The Teacher Effect

One of the things that I love about teaching fifth graders is what I call the “teacher effect”. Yes, I just made that up. What is it? The standard dictionary definition would look something like this. The ability to influence students in a positive manner due to your role as a teacher.

Here’s a specific example of how it looks like in my classroom. I tell my students about a new children’s book I just read. I give them a brief synopsis, then tell the students I will put the book in the classroom library. Then, I ask the students who would like to borrow the book. Without fail, almost the entire class shoots their hands up, excited and hoping to be chosen. I bring our class cup with colorful popsicle sticks with the name of all the students in the class. I choose names randomly, deciding on the order for who will borrow the books first.

A few days to a week later, there is a buzz growing about the book. As students start talking about it and what they think about it, I overhear conversations about it! I have a few particular students this year, that are always asking me for recommendations. They seem to think that I know all the “good” books.

I finally had some time to read a few really good children’s books this past weekend. I absolutely loved The Tiger Rising by Kate DiCamillo, and immediately started doing a class read aloud with it. I also read So B. It. by Sarah Weeks. I was reading the ending in the hair salon and had to hold back the tears! I just finished rereading The Hunger Games (first book) as well. What can I say, except that I am soo excited for the movie to come out in March. Of course, I told my students all about this. I’m pretty sure all the copies of So B. It & The Tiger Rising are checked out by my students!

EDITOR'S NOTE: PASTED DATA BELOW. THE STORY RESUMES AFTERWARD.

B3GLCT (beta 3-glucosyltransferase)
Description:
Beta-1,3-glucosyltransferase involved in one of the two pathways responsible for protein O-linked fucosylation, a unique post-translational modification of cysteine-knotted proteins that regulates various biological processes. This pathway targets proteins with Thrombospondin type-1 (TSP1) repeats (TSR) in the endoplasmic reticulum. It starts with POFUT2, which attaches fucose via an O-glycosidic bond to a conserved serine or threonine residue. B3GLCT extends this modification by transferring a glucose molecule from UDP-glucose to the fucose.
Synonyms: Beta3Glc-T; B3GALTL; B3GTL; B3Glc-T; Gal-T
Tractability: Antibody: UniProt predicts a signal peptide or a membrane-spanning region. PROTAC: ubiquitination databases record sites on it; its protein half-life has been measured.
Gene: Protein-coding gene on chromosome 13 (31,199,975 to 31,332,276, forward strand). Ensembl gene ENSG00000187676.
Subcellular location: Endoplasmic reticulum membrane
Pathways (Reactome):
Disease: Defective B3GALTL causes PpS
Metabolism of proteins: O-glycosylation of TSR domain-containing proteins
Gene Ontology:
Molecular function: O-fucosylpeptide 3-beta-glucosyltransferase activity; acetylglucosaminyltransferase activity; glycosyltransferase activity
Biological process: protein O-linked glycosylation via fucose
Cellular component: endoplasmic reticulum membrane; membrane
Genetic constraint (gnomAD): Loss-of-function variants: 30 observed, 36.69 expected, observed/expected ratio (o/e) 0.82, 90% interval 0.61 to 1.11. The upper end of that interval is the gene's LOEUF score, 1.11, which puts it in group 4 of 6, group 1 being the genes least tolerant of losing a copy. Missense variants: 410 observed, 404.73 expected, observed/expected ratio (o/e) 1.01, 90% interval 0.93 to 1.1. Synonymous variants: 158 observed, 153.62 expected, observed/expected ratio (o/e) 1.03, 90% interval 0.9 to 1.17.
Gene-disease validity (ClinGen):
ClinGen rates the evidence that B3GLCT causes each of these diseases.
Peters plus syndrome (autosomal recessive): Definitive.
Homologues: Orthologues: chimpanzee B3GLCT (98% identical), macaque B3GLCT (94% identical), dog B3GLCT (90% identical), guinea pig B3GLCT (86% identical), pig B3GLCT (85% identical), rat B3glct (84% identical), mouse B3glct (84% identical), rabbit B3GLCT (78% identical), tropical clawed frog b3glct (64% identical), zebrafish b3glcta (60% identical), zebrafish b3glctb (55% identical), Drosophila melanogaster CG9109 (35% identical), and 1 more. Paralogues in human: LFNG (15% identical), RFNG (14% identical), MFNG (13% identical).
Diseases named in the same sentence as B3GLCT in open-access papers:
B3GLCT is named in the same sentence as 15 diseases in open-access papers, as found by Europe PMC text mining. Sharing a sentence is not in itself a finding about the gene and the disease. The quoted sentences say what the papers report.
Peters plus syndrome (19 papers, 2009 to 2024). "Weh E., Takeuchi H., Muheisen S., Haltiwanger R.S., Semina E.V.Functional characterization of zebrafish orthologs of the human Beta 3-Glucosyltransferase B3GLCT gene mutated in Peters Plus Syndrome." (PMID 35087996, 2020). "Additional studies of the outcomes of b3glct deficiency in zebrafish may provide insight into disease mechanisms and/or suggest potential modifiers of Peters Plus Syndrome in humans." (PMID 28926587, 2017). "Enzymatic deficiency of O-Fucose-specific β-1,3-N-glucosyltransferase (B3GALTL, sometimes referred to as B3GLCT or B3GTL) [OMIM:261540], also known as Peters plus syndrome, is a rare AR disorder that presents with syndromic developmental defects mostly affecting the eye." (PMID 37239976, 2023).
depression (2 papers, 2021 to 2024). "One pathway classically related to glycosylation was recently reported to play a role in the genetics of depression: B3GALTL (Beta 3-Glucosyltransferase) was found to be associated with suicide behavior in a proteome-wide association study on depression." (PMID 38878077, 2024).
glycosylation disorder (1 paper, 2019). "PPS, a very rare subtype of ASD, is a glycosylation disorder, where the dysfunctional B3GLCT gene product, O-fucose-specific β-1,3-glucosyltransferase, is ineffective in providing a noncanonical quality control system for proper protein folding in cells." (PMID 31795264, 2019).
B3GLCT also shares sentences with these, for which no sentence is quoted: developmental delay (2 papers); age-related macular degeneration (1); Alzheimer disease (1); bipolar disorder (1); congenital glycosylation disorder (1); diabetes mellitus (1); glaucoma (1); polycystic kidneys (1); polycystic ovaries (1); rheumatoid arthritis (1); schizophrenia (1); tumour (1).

How have you seen the “teacher effect” working in your classroom? 🙂

For more slice of life entries, go to two writing teachers.

P.S. If you haven’t checked out two apples a day yet, please do so. My new teaching blog project is up and running finally!

10 thoughts on “The Teacher Effect

  1. Stacey says:

    Fifth graders are wonderful like that… they want to read what you’re reading. Oh how I miss my days in the classroom for reasons like “the teacher effect.”

  2. Mrs. L says:

    Do you have the rest of the Hunger Games trilogy ready to go? I couldn’t have stood to take a pause between books! It really is amazing the influence we have, positive AND negative. What a great reminder to pay attention to our words and attitudes.

    • jee young says:

      I do have the rest of the trilogy…but I already read it before, so I don’t feel as much of a rush to read the next one immediately! 🙂

  3. Tara says:

    You have three wonderful books there! The “teacher effect” is such a great way of looking at the relationship between teacher and student – I love have all that positive energy we work so hard to “put out there” come right back to us through our energized students. It makes teaching magical!

  4. Linda Baie says:

    All three books so good. I love the term you created ‘the teacher effect’. Sometimes I’m glad for it, others I don’t want to influence too much, want the students to make up their own opinions. But for reading & recommendations-very helpful! Thanks!

  5. elsie says:

    I love your new term. I always called it “blessing a book.” The book seemed to be blessed if I ever made a comment about it. Now I do it with teachers instead of students. It’s fun to see a book show up in a class after I have read it to the teachers. They love it, but their bank accounts usually suffer after I’ve been with them.

  6. JenniferM says:

    Your description of your students’ excitement to be the first to try out a new recommendation was so cute! Great visual, and thanks for sharing their enthusiasm!

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